After I got home, Kate received a phone call from her hairdresser who said she had left a message that she could take Kate for a 3:30 appointment. Kate had not checked messages; so she didn’t know. It was 3:40; so I offered to take her to the appointment. After picking her up, she volunteered that she thought she had reached a new level. I told her I agreed. She noted that it was not a dramatic, but a gradual change that has occurred. I agreed with that.

I have been increasingly worried about her driving. After picking her up, I had to leave for a meeting at a law firm at 5:30. She told me she planned to go to a Mexican restaurant near our house for dinner and leave at the same time I did. I told her I would feel better if she went to Panera. It’s even closer. She suggested she would be all right.

When I got out of my meeting, I looked at my phone and saw that I had a couple of voicemails, one of which was from Kate. I quickly listened to it. She told me she was back home and all right. Then she conveyed information that let me know she had been in an accident. It turns out that she was presuming that I had listened to an earlier message from a number I did not recognize. That was a call from the police officer who was at the scene, gave her a ticket for running a red light, and took her home.

Calling for Patience

I am really running up against Kate’s thinking I am always after her about something she has done wrong. Earlier today I said, “Uh Oh” about something I had forgotten. She jumped. She knew I was calling her down about something. That wasn’t it at all. I asked if she thought I was getting on her a lot. She said yes.

That coupled with my stronger than intended (or perceived) comment about our patio furniture last week has me trying to be exceedingly careful about what I say. The biggest difficulty I am having is with the shrubbery around the house. She loves to prune and pull leaves off the shrubs. She believes, and I agree, that it has long term benefits by enabling light to get into the deeper parts of the shrubs so they will fill out. The problem is that she has denuded most of the shrubbery in the back yard just when we are getting ready (in 2 weeks) to have almost 100 people over for Dad’s 100th birthday party. She thinks she is getting it looking good, but it looks worse all the time. It looked good before she started.

The other thing is that she rarely cleans up the mess. She leaves branches and leaves on the walks around the house and in the yard and in the driveway. The only time it gets cleaned up is the day the lawn person comes to mow. Then immediately it is a mess again. The walkway from the spa to the side of the house has been covered with debris for 2 weeks. I have said something to her a couple of times. The last time she took offense. I have decided to just let it go. We’ll just have to do some last-minute work before the party. Then it will be a mess again.

Moments of Frustration

I just left Kate in her office where she is working on the invitation to Dad’s 100th birthday party. She started on this about 6-8 weeks ago and had it virtually done. I had given her some edits, especially a couple of pictures I wanted instead of the ones she had put in. I have been diplomatically (I think) trying to get her to finish as soon as possible so that we would not be in a rush near the end. I plan to mail them out next Thursday or Friday. Several times over the past 2 weeks, I have mentioned that I wanted us to finish the job. She forgets and doesn’t get to it. Then when I nail her down and say let’s do it now, she starts to edit more and more the way she did on the album for her mother’s family she had done with her brother Ken. At lunch today I said we would come right back and print the invitation before final edits. She first had to take care of watering plants. Then she came in. I just found her editing some more, and all I want is to printed them. When we tried last week, it was printing too small. We have to solve that before we can go any further. At this point, it would be easier for me to take it to Staples for printing, but I don’t want her to feel bad. In the meantime, I feel frustrated because we should not have found ourselves into any last-minute rush. This kind of thing has become the norm though.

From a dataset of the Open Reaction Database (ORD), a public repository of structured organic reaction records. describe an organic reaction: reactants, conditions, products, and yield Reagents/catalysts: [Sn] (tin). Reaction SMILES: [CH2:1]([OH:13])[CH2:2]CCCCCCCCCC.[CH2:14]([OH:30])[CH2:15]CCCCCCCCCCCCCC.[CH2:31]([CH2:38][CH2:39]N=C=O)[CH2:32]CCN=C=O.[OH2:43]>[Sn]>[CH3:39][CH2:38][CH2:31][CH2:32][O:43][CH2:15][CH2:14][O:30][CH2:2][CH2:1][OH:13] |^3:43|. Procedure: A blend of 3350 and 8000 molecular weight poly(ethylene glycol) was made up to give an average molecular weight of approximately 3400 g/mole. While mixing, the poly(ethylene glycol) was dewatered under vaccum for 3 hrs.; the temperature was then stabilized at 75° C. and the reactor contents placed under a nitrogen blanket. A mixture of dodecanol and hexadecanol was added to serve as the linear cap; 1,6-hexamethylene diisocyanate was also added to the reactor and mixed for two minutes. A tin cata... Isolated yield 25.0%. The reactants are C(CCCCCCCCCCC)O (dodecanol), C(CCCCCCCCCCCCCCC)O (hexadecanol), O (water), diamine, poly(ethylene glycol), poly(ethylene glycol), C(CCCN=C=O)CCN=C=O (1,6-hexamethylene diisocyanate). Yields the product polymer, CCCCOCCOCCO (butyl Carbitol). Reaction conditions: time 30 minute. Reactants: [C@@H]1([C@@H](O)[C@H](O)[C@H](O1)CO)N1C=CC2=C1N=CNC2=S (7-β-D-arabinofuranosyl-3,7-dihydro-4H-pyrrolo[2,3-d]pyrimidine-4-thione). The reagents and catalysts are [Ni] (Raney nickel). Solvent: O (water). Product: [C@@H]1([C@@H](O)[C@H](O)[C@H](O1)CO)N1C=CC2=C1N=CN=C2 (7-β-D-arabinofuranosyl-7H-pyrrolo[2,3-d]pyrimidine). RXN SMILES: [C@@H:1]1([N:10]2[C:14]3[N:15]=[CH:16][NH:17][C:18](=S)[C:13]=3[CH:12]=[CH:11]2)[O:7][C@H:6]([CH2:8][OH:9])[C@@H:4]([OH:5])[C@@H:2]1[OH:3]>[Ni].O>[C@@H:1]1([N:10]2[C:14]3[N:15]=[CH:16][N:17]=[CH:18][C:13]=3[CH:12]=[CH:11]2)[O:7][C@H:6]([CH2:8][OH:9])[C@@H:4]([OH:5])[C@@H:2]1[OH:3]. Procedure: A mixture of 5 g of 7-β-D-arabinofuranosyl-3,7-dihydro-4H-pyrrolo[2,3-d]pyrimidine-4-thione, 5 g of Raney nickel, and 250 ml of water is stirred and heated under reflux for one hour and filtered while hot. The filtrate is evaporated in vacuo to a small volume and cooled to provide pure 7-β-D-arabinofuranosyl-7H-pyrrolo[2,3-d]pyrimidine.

Feelings of Being Unappreciated

Yesterday as I was leaving Mountain Valley, I had a brief conversation with the woman who owns the dress shop where Kate buys a lot of her clothes. Her husband is there on rehab and will be going home next week. She had mixed feelings about his coming home related to the responsibility of caring for him. She noted that he has so many needs and is always asking her to do things for him. I shared a similar feeling about Dad. I do so many individual things while I am with him that I wonder how he gets along when I am not there.

That led me to think about taking care of Kate after her colon surgery as well as her foot surgery. It seemed like she was always asking for something. Of course, she was. After all, we go about our daily activities doing a lot of things for ourselves. When we are handicapped, we don’t want to give up everything. Naturally, some of the things we want are not frills – e.g., medications, especially those for pain.

My point is that it can be hard for the caregiver even if the patient is considerate. They have many needs that require attention. This also made me think of something yesterday. When I got home after Kate’s PEO meeting, she was not home and all of the dishes were on the kitchen counter and the island. Plates had been rinsed but serving dishes were mostly sitting with the remains of food. I cleaned up almost all before Kate got home and took care of the balance after we returned from a reception at the foundation. She never said a word. It was as though she never noticed that it was there to begin with. I didn’t fret over this, but I did have an immediate feeling of not being appreciated. On balance, however, she is quite good about making me feel appreciated, but there are lots of things she doesn’t notice because of her AD. This was one example and there is no good reason to get hot and bothered over such things.